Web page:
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Nonclustered index scan instead of seek on a heap table

    Question

  • Ok guys,

    I'm trying to understand why SQL Server is doing this, but I've had no luck. Here's how the table is structured:
    This table has 6 columns, and around 4 million rows. It is using around 950MB for data storage and 400MB for index storage. It is a heap table with one non unique, nonclustered index.

    The non clustered index contains two columns in its index key, and no included columns. I run a query similar to the following:

    select column1 from heaptable where column1='value'

    Column1 is included in the index key. This returns two rows. When I examine the execution plan, an Index scan is being performed, instead of a seek. The index is less than 1% fragmented, and the columns being used have updated statistics. The query runs very quickly.

    My questions are as follows:
    -Why is SQL Server choosing to do an index scan instead of a seek with a query that has such low selectivity? I was under the impression that seeks could be performed against heap tables if the non clustered index has the search values in the queries predicates.
    -Could the index scan be a scan of a small range of index pages in the index? If so, how can I check this?

    Thank you!
    Justin
    • Moved by Tom PhillipsModerator Monday, July 06, 2009 4:51 PM TSQL Question (From:SQL Server Database Engine)
    Monday, July 06, 2009 4:41 PM

Answers

  • If column1 is the second column in the index then SQL Server has no choice but to use Index Scan. Here the index key order is very very important.

    If the column1 is indeed the first column then update the statistics on this table. If the stats are out of date then SQL Server will not know whether this value has 1 row or 1 million rows and SQL Server will use the Index scan. Here specifying the unique is very very important (if the index/key is unique then SQL Server will know exactly that there is only one row)



    | Sankar Reddy | http://sankarreddy.spaces.live.com/ |
    • Marked as answer by JustinM_ Monday, July 06, 2009 5:30 PM
    Monday, July 06, 2009 4:56 PM

All replies

  • If column1 is the second column in the index then SQL Server has no choice but to use Index Scan. Here the index key order is very very important.

    If the column1 is indeed the first column then update the statistics on this table. If the stats are out of date then SQL Server will not know whether this value has 1 row or 1 million rows and SQL Server will use the Index scan. Here specifying the unique is very very important (if the index/key is unique then SQL Server will know exactly that there is only one row)



    | Sankar Reddy | http://sankarreddy.spaces.live.com/ |
    • Marked as answer by JustinM_ Monday, July 06, 2009 5:30 PM
    Monday, July 06, 2009 4:56 PM
  • //
    Column1 is included in the index key. This returns two rows. When I examine the execution plan, an Index scan is being performed, instead of a seek. The index is less than 1% fragmented, and the columns being used have updated statistics. The query runs very quickly.

    My questions are as follows:
    -Why is SQL Server choosing to do an index scan instead of a seek with a query that has such low selectivity? I was under the impression that seeks could be performed against heap tables if the non clustered index has the search values in the queries predicates.
    -Could the index scan be a scan of a small range of index pages in the index? If so, how can I check this?

    Thank you!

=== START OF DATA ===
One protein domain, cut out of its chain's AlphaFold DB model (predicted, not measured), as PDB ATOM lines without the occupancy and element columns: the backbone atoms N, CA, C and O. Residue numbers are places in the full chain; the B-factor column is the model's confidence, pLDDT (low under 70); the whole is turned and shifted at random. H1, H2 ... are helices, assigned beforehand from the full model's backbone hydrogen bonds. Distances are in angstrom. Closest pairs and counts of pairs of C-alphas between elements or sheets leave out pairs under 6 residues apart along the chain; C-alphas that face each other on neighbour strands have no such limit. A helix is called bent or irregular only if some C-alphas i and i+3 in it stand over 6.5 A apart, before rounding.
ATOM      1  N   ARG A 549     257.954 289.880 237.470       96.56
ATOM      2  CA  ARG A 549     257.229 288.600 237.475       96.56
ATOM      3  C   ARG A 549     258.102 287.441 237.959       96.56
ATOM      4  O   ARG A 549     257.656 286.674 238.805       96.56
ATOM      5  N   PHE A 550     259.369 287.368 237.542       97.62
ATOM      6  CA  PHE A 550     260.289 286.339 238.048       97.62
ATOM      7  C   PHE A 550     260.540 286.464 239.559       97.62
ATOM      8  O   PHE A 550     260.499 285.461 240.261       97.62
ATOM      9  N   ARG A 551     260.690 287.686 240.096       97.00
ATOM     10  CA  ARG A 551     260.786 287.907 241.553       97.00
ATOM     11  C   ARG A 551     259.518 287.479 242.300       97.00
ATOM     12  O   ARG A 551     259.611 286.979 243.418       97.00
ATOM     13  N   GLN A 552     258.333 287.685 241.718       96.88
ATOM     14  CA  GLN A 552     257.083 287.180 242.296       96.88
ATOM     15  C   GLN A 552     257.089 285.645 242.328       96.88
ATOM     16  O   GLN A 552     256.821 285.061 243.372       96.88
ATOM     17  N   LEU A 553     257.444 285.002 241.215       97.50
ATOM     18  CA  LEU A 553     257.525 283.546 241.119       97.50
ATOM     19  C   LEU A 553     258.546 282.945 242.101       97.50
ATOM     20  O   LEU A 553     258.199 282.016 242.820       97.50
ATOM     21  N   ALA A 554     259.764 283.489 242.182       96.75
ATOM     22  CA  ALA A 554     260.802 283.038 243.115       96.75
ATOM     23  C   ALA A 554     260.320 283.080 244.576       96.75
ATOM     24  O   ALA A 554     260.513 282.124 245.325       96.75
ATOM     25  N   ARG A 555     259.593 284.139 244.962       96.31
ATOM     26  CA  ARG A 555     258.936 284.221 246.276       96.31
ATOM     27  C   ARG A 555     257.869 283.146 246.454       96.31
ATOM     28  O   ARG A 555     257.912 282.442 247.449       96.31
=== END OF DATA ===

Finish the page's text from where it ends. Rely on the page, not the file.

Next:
Justin

    //

    The query run quickly because it even though it is a scan, but it needs to traverse/scan  through less data pages (less than half) than when it do a table scan.  As Sankar mentioned the column sequence must be the issue.  For testing purpose, create a index with only column1 and see, it must be a seek.


    Madhu

    MCITP, MCTS, MCDBA,MCP-- Blog : http://experiencing-sql-server-2008.blogspot.com/
    Monday, July 06, 2009 5:11 PM
  • Wow, thanks a lot Sankar. You're absolutely right. Column1 was indeed the second column in the index key. I switched the query to column2, and a seek was performed. I read the books online documentation regarding nonclustered/clustered indexes however there is no mention of this behavior. Do you have an article or a books online document I can refer to regarding this?
    Monday, July 06, 2009 5:12 PM
  • SQL Server does not have an equivalent to Oracle's "Index Skip Scan".  If your index is constructed

    create index whatever on yourTable(anotherColumn, column1)

    there is no direct way to engage this index in SQL Server.  If the "leading edge" column of the index -- "anotherColumn" is a low cardinality column you are potentially in a scenario in which a "skip scan" might be useful.  Again, while Oracle has this optimization, SQL Server does not.  There are two things that can be done:

    (1) create an index that has "column1" as the "leading edge" column of the index
    (2) if the first column in the index is low cardinality, there may be a workaround to coerce the use of this index

    I would normally not recommend the second option; if you are wanting to run a "quick and dirty" query we can talk about a way to simulate an "index skip scan".


    Kent Waldrop

    EDIT:

    I just saw your post after I posted my response.  A couple of things:

    (1) Is this going to be used as a production query?
    (2) Do you have a domain table associated with the first column of the index?
    (3) is the first column of the index low cardinality?
    Monday, July 06, 2009 5:18 PM
  • Wow, thanks a lot Sankar. You're absolutely right. Column1 was indeed the second column in the index key. I switched the query to column2, and a seek was performed. I read the books online documentation regarding nonclustered/clustered indexes however there is no mention of this behavior. Do you have an article or a books online document I can refer to regarding this?

    General Index Design Guidelines

    From the topic:


    Consider the order of the columns if the index will contain multiple columns. The column that is used in the WHERE clause in an equal to (=), greater than (>), less than (<), or BETWEEN search condition, or participates in a join, should be placed first. Additional columns should be ordered based on their level of distinctness, that is, from the most distinct to the least distinct.
    For example, if the index is defined as LastName, FirstName the index will be useful when the search criterion is WHERE LastName = 'Smith' or WHERE LastName = Smith AND FirstName LIKE 'J%'. However, the query optimizer would not use the index for a query that searched only on FirstName (WHERE FirstName = 'Jane').